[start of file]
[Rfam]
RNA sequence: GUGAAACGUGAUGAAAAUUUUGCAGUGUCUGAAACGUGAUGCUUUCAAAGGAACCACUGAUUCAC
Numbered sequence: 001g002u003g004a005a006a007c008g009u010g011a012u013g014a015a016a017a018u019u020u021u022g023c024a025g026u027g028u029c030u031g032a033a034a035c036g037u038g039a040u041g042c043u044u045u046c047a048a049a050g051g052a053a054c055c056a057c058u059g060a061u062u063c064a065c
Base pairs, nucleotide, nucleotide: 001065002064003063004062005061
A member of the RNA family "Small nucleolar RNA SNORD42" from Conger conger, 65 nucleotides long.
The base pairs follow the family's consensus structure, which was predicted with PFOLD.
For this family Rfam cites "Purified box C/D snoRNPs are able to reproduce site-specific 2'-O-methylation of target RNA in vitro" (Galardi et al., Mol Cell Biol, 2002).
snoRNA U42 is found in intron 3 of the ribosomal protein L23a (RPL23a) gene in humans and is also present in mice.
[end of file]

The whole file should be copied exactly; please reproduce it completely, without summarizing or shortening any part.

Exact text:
[Rfam]
RNA sequence: GUGAAACGUGAUGAAAAUUUUGCAGUGUCUGAAACGUGAUGCUUUCAAAGGAACCACUGAUUCAC
Numbered sequence: 001g002u003g004a005a006a007c008g009u010g011a012u013g014a015a016a017a018u019u020u021u022g023c024a025g026u027g028u029c030u031g032a033a034a035c036g037u038g039a040u041g042c043u044u045u046c047a048a049a050g051g052a053a054c055c056a057c058u059g060a061u062u063c064a065c
Base pairs, nucleotide, nucleotide: 001065002064003063004062005061
A member of the RNA family "Small nucleolar RNA SNORD42" from Conger conger, 65 nucleotides long.
The base pairs follow the family's consensus structure, which was predicted with PFOLD.
For this family Rfam cites "Purified box C/D snoRNPs are able to reproduce site-specific 2'-O-methylation of target RNA in vitro" (Galardi et al., Mol Cell Biol, 2002).
snoRNA U42 is found in intron 3 of the ribosomal protein L23a (RPL23a) gene in humans and is also present in mice.